Over the last year or two I’ve made it a point to use some of my paid leave on the eight semi-common modern pagan holy days.
This isn’t something I really did with consistency before, either as a pagan or as a practitioner of other paths. To some extent it simply wasn’t a priority — I didn’t really make a day of it in terms of observing the date — but privilege was also a major factor. I’m lucky right now to have that sweet-spot combination of paid leave and a friendly workplace. I’m luckier than a lot of people I know in terms of being able to say, “Hey, I’m going to try this!” and — with the exception of working a haunted house on October 31 last year — having the resources to do it.
Keeping the modern wheel of the year means an observance roughly every six weeks. This year, seven of them land on weekdays. In 2013, five of them will. One of them is consistently a day I’d take off anyway (my birthday), while another is a day I can generally use flex time to take off instead of spending vacation hours.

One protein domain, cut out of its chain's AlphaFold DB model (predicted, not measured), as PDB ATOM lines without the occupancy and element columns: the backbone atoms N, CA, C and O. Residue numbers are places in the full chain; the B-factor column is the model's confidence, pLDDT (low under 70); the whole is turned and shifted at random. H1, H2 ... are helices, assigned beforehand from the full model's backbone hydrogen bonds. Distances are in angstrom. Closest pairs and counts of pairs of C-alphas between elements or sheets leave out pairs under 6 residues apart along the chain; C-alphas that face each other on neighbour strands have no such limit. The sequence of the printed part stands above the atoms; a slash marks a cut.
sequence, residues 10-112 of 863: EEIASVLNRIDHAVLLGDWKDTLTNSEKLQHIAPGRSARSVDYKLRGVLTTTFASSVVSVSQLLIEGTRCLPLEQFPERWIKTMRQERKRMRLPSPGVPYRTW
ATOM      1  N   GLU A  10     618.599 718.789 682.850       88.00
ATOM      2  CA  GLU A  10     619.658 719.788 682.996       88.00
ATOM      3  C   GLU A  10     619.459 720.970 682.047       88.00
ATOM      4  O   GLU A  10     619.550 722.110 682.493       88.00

The interesting thing to me is just how beneficial it’s turned out to be to take this time off. There’s the obvious benefit that I can use this time for reflection, or to do seasonal work around the house and garden, but it also means I have a predictable cycle of downtime in which to maintain my self-care regimen.
When I started doing this, part of me whinged a little. “This is special time!” my brain said. “Why am I cluttering it up with doctor appointments?” While I would certainly describe having my teeth cleaned as an ordeal in the mundane sense, but I wouldn’t call it a ritual.
Still, aren’t my practices practical, embodied traditions? Isn’t the body relevant to my practice? What about the concept of holiness? Must it mean hands-off, or can it be earthy and sticky, too?
Looking at it that way, it almost seems stranger not to make the appointment and take care of my body by taking it to a doctor (or even enjoy it with, say, a massage) than it is to go.
I’m not endorsing an attitude that self-care is automatically an offering to the gods, or a ritual in itself — I think that attitude can lead to an “I gave at the office” kind of laziness — but it does create a framework in which I can relate to my body as something worthwhile instead of acting out icky internalized beliefs about it being unclean or unsacred.
And, as a lot of teachers I’ve encountered of late can attest, a cared-for, lived-in body can have a profound positive effect on one’s spiritual work. I’m still trying that idea on in practice, but it bears considering.
But yes, I’ll be curious to see how this develops. I am, obviously, very careful not to overload the day with things. Quiet time, ritual time/space, etc. are still the priority. The downtime and the self-care are supports for that.